COVID-19 booster vaccines can now be given sooner than six months after their second dose to certain vulnerable people where this makes operational sense, as the UKHSA’s Green Book has been updated.
It will for example allow care home residents who may have received their second doses at different times to be vaccinated in the same session, as long as it’s been five months since their second dose. It may also help with other vulnerable groups, such as housebound patients, so that they can have their flu and COVID-19 vaccines at the same time.
The flexibility in clinical guidance will speed up the administration of life-saving booster jabs, making it more efficient to reach the country’s most vulnerable, helping to ensure they’re protected over the coming winter months.
Also under this guidance, people who are eligible for a booster and are about to receive immunosuppressive treatment which would hinder their immune system will be able to get their booster from a minimum of four months after their second dose. This will ensure they can time their booster for when their immune system is best able to respond.
This is the practical approach to vaccination that has made the programme successful so far.
Health and Social Care Secretary Sajid Javid said:
“We are making great progress with the booster rollout and I want to thank everyone working so hard to get jabs in arms.
“This updated guidance will ensure healthcare professionals have the necessary flexibility in the booster programme, allowing more vulnerable people to be vaccinated where it makes operational sense to do so – including our loved ones in care homes.”
The UKHSA’s Green Book contains the latest information on vaccines and vaccination procedures in the UK for healthcare professionals.
Those the guidance applies to will not need to take additional steps.
People outside of these specific circumstances will continue to be invited for the COVID-19 booster jab when it’s their turn, six months after their second dose – if they have not been contacted within a week of reaching six months since their second jab they can head online via NHS.UK to book their jab. People who cannot go online can call 119 too.
The independent Joint Committee on Vaccination and Immunisation (JCVI) has advised that those most at risk to the virus receive their booster six months after their second dose, based on the available evidence. The government accepted this advice earlier this year. This advice has not changed and the JCVI keeps its advice under continuous review, using the latest data available.
Vaccines give high levels of protection but immunity reduces over time, particularly for older adults and at-risk groups, so it is vital that vulnerable people come forward to get their COVID-19 booster vaccine to top-up their defences and protect themselves this winter.
The latest evidence from SAGE shows that protection against symptomatic disease falls from 65%, up to 3 months after the second dose, to 45% six months after the second dose for the Oxford/AstraZeneca vaccine, and from 90% to 65% for the Pfizer/BioNTech vaccine. Protection against hospitalisation falls from 95% to 75% for Oxford/AstraZeneca and 99% to 90% for Pfizer/BioNTech.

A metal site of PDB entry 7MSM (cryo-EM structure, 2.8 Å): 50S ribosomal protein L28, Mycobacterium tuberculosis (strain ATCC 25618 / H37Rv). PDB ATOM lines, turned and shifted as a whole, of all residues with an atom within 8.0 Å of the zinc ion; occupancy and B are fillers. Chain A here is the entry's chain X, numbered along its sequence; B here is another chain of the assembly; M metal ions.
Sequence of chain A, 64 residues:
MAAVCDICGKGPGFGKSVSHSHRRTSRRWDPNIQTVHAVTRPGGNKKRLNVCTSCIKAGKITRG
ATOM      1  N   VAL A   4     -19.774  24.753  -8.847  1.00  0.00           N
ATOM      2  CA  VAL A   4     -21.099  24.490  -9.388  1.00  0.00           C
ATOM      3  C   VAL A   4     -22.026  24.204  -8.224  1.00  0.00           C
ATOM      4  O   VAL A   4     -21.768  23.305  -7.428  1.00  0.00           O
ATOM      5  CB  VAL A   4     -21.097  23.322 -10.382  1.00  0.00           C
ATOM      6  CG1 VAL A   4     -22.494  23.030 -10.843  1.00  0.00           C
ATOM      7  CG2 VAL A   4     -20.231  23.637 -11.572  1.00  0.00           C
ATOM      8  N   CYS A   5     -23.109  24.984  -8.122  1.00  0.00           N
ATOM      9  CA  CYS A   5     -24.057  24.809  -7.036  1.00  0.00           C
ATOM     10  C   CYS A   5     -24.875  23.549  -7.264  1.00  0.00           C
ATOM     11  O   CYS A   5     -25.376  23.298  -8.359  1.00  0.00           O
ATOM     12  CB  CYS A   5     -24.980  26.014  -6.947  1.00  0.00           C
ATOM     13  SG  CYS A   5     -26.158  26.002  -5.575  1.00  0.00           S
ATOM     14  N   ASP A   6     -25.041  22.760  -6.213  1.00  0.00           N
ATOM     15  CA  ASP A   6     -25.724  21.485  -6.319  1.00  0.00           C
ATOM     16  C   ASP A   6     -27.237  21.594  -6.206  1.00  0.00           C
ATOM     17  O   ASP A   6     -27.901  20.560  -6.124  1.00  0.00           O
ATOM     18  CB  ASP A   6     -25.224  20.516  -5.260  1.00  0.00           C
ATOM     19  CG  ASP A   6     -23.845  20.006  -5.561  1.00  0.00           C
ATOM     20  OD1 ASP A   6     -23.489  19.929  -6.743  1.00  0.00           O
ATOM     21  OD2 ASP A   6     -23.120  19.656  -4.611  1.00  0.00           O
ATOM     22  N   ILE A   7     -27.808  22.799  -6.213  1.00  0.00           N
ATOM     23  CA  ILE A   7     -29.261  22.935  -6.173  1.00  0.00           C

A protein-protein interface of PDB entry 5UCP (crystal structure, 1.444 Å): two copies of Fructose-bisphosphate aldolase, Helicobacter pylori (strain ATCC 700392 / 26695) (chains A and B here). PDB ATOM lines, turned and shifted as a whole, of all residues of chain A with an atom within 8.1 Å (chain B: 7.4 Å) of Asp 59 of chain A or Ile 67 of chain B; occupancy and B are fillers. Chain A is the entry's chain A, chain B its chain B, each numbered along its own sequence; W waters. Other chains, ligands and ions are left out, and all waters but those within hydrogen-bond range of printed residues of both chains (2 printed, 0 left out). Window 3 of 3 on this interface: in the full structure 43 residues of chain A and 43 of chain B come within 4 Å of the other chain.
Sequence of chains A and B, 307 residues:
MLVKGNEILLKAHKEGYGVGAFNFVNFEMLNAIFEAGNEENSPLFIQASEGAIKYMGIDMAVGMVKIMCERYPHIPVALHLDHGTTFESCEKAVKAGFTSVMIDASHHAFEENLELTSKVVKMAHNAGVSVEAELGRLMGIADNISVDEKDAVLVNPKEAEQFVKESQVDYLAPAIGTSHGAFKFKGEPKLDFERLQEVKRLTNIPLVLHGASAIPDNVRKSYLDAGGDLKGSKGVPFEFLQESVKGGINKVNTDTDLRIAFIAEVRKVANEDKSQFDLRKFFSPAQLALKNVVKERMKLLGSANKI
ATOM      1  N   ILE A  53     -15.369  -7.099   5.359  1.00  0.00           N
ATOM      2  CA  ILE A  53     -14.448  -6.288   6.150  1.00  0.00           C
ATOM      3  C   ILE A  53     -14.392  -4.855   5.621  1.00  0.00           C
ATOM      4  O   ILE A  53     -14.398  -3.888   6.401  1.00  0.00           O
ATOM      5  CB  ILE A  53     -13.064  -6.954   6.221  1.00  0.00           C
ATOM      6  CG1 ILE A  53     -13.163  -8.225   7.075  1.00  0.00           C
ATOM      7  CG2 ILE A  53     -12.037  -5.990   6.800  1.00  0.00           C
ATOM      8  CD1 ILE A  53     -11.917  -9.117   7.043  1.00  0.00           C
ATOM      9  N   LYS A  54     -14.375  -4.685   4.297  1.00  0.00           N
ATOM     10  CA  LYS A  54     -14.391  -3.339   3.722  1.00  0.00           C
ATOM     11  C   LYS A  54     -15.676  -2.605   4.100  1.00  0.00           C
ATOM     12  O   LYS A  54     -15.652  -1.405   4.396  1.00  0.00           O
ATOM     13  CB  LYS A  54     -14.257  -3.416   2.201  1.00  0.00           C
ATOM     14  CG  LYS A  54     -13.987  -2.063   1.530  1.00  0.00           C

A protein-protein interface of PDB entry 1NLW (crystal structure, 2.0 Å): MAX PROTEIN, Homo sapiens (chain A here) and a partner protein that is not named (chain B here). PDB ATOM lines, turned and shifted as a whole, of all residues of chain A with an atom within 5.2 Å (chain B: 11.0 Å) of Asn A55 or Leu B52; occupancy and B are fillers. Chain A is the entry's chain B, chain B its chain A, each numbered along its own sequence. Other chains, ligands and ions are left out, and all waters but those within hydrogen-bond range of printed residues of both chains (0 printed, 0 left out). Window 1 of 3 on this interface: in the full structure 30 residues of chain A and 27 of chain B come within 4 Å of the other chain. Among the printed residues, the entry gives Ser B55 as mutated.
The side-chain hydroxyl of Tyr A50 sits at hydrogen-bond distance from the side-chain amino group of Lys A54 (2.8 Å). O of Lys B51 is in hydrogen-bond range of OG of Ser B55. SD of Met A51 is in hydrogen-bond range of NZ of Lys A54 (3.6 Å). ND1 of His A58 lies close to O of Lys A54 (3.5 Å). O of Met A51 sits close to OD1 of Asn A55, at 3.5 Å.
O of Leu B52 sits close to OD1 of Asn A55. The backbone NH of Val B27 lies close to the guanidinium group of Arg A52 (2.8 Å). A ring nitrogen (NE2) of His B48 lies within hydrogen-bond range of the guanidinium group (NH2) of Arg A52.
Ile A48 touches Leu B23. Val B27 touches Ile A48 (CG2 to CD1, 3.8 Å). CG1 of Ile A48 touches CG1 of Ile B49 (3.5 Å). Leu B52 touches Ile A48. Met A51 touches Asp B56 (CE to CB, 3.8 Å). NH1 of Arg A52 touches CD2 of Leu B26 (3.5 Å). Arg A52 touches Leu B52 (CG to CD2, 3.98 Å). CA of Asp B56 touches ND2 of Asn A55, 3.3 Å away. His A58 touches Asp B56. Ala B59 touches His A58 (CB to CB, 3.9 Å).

Although the vaccine efficacy against severe disease remains high, it should be noted that a small change can
generate a major shift in hospital admissions (e.g. a change from 95% to 90% against hospitalisation would lead to doubling of admissions in those vaccinated).
The booster programme is designed to top up this waning immunity. Early results from Pfizer show that a booster following a primary schedule of the same vaccine restores protection back up to 95.6% against symptomatic infection.
The news comes as the UK hits over seven million booster jabs, after a record breaking week of more than two million being administered in the last seven days alone.
A total of 7,293,638 people have received their booster jab in the UK. 45,651,222 people have received two doses (79.4%) and 49,882,904 people have received one dose (86.7%).
Vaccines Minister Maggie Throup said:
“COVID-19 booster vaccinations are extremely important in keeping people and their loved ones safe this winter, and this updated guidance will ensure the programme can adapt to best protect certain groups.
“I encourage everyone eligible for their jab to book theirs as soon as possible and secure this protection.”
Vaccine confidence is high with data from the Office for National Statistics showing nearly all (94%) of those aged 50 to 69 say they would be likely to get their COVID-19 booster if offered, with the figure rising to 98% for those over 70.
Flu is another winter virus. To give people the best protection over winter, those eligible for a free flu vaccine should come forward and book an appointment at either their GP practice or their local pharmacy, or take it up when offered by their employer or other healthcare provider.
There are more than 500 extra vaccination sites now compared to April this year, with 1,697 vaccination centres in operation in April 2021, and over 2,200 vaccination centres in operation now.
Vaccines are also available for those aged 12-15 to offer the best possible protection this winter in schools, as well as over 100 vaccine centres.